Four Adjacent Hydrogen-Bonding Groups Switched by Light

Four Adjacent Hydrogen-Bonding Groups Switched by Light

Author: ChemistryViews

Hydrogen bonds are non-covalent interactions that Nature uses, e.g., to store and copy information in nucleic  acids. More generally, hydrogen bonds can be important for molecular recognition and self-assembly. Combinations of donor (D) and acceptor (A) building blocks can be used form arrays with multiple hydrogen bonds. These arrays can then be used, for example, in supramolecular polymers or other materials. If the hydrogen-bond arrays were switchable, they could be used to build responsive materials.

Christoph Bannwarth, RWTH Aachen University, Germany, Stefan Hecht, RWTH Aachen University, DWI Leibniz Institute for Interactive Materials, Aachen, Germany, and Humboldt University, Berlin, Germany, and colleagues have developed a a photoswitchable quadruple hydrogen-bonding motif (pictured) that can be converted between two different donor/acceptor patterns (i.e., DADA and AADD). The team used a diarylethene with a ureidopyrimidin-4-ol unit, which can undergo a photochemical ring closure under 310 nm UV light and a ring opening under 490 nm visible light. These reactions cause a change in aromaticity, which then influences an enol–keto tautomerization in the compound and leads to a change in the donor/acceptor pattern.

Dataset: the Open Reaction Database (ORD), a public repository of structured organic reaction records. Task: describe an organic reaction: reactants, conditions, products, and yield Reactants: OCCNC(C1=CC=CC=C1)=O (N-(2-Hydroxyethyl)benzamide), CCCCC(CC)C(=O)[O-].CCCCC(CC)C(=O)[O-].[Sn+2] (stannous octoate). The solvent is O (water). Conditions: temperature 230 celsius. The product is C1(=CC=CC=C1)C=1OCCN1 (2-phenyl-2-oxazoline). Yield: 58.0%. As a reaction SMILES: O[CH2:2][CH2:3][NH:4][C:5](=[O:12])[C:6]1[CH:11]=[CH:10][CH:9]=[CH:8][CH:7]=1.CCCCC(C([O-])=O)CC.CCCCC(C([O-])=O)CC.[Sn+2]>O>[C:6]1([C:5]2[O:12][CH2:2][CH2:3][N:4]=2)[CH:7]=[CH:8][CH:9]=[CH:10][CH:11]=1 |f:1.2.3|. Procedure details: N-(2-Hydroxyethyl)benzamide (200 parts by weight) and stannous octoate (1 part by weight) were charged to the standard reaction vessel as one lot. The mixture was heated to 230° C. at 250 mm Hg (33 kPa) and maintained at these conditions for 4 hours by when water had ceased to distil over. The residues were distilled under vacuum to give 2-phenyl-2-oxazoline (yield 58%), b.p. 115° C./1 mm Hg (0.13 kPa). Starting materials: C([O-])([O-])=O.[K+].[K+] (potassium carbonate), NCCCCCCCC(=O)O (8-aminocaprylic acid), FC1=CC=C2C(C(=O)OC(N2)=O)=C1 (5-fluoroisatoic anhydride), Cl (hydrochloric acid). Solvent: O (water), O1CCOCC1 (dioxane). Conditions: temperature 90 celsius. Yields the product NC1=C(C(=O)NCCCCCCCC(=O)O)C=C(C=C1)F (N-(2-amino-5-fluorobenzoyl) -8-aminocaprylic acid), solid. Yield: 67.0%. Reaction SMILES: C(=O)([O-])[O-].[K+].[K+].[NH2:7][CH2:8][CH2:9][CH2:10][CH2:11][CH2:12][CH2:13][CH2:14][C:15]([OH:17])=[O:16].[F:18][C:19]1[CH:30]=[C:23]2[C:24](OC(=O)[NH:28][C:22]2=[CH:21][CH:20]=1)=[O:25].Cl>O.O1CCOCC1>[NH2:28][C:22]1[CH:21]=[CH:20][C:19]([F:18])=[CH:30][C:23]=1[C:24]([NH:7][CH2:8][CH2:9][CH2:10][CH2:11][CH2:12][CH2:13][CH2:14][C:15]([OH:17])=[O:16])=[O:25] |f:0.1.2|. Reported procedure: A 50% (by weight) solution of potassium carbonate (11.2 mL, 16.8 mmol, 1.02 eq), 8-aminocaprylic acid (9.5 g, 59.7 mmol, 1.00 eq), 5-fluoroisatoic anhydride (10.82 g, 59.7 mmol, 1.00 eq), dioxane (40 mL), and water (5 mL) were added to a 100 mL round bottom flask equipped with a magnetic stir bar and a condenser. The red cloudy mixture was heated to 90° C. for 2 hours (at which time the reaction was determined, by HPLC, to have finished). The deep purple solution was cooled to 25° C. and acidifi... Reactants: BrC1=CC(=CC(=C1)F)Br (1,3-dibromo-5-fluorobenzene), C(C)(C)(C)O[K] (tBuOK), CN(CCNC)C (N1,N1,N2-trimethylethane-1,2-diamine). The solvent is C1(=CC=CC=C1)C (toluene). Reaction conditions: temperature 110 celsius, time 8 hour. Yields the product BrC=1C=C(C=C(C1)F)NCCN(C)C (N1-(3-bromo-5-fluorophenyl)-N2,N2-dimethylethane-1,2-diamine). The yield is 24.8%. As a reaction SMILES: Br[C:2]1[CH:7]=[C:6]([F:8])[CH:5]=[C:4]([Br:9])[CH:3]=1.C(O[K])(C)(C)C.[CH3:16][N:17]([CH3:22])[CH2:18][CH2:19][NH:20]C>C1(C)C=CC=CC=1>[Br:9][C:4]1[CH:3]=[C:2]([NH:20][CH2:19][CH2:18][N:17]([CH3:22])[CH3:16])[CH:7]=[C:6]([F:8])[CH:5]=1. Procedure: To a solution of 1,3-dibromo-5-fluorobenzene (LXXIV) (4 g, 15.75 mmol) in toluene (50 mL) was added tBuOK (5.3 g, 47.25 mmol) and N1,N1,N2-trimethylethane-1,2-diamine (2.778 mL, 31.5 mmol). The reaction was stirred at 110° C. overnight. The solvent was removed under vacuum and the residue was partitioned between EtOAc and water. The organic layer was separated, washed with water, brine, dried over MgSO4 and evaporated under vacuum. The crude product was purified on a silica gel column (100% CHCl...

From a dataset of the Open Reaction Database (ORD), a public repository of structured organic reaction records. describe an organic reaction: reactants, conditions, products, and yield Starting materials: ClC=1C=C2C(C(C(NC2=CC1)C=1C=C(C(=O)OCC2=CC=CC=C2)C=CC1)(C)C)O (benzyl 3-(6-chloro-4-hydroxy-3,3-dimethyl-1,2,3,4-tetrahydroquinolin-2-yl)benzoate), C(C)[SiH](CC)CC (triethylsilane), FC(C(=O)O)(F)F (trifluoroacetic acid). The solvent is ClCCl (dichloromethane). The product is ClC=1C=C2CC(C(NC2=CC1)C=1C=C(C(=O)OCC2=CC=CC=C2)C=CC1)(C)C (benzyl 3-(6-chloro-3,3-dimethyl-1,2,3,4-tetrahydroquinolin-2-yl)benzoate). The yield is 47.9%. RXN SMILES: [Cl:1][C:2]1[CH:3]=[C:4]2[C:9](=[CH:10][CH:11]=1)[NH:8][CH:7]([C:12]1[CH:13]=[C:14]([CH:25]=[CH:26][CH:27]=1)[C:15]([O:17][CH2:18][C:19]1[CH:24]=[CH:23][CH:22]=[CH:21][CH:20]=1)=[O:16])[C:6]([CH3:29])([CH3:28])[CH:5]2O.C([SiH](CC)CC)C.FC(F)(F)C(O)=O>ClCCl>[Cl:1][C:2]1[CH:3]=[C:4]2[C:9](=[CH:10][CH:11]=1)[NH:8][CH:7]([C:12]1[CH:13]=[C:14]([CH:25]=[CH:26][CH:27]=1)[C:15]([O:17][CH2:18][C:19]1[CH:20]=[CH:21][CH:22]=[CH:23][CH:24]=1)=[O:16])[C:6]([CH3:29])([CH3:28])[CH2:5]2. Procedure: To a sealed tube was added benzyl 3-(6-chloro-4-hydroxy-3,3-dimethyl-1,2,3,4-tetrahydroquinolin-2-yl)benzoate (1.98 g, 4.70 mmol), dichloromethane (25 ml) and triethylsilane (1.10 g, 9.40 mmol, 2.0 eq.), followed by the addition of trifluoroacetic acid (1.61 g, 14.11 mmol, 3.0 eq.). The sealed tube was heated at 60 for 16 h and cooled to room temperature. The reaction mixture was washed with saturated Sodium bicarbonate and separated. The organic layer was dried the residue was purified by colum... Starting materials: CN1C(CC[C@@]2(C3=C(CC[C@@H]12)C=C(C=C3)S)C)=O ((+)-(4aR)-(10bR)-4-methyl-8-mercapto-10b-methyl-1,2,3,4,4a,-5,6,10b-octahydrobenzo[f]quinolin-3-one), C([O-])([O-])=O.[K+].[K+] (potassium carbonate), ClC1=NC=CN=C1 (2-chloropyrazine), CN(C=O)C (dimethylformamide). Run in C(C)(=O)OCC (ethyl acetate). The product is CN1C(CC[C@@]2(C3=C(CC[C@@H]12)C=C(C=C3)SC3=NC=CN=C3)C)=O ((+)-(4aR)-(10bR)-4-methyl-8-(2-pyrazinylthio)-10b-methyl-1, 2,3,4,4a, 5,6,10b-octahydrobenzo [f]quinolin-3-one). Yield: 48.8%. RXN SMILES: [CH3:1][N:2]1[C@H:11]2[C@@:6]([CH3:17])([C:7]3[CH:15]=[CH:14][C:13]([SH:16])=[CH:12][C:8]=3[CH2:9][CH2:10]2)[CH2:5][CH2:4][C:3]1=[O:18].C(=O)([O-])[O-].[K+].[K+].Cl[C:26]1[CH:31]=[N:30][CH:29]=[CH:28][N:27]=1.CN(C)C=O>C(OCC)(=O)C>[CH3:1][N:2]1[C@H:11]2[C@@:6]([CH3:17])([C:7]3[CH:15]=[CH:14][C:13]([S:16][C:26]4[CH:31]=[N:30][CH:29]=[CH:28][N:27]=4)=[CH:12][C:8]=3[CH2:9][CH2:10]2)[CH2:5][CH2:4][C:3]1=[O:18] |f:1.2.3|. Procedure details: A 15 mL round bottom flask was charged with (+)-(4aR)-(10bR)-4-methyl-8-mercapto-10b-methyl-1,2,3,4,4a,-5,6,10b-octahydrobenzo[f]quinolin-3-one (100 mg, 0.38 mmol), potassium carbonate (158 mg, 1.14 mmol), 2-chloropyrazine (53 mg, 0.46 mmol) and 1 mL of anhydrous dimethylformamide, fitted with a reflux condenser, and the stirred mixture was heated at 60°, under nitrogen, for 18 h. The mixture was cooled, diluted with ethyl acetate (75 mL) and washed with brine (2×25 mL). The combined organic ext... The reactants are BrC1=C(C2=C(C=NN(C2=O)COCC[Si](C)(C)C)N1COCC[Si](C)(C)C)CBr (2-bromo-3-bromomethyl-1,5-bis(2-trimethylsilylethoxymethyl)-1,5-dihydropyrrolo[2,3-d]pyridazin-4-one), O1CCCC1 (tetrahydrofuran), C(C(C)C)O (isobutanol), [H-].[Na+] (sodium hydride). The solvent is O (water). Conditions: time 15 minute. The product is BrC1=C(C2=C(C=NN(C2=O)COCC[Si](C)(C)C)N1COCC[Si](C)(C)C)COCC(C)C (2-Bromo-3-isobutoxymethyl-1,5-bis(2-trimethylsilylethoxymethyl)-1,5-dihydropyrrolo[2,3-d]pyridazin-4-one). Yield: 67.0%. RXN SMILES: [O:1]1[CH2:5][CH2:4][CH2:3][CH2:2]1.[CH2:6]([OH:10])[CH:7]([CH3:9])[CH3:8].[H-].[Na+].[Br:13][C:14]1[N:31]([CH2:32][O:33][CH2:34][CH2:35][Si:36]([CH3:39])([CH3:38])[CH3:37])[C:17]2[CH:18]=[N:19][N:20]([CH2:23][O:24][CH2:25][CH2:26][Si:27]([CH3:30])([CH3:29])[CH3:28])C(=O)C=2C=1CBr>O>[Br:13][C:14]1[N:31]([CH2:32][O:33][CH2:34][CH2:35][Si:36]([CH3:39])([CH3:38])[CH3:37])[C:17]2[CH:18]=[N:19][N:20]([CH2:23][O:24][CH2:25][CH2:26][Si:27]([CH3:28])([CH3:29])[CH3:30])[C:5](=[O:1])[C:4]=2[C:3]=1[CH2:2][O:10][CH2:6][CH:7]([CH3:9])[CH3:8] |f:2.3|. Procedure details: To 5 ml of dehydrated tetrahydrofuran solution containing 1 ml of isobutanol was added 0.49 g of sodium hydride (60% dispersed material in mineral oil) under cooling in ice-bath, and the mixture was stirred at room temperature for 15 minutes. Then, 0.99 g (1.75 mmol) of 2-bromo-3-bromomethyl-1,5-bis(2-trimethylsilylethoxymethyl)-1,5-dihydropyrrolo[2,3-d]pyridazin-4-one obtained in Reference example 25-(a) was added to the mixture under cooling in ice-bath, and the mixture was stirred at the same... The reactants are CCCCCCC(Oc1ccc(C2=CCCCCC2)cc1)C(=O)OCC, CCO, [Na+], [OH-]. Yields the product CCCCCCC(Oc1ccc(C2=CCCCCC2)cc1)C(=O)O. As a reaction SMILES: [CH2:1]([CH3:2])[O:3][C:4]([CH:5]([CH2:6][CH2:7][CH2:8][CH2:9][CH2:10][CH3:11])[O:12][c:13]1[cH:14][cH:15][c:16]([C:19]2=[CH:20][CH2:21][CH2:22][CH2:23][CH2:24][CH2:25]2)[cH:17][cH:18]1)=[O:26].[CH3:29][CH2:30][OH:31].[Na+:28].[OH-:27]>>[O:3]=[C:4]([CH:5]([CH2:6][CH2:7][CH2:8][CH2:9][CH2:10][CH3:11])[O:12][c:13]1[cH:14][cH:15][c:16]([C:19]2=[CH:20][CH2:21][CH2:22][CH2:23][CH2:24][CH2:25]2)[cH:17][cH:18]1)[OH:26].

The photoswitching is near-quantitative and reversible, and the isomers show good thermal stability. The change in donor/acceptor patterns causes a difference in dimerization constants between the two forms by over three orders of magnitude. Thus, the team’s approach could be useful for the optical control of association processes, for example, in supramolecular polymers.


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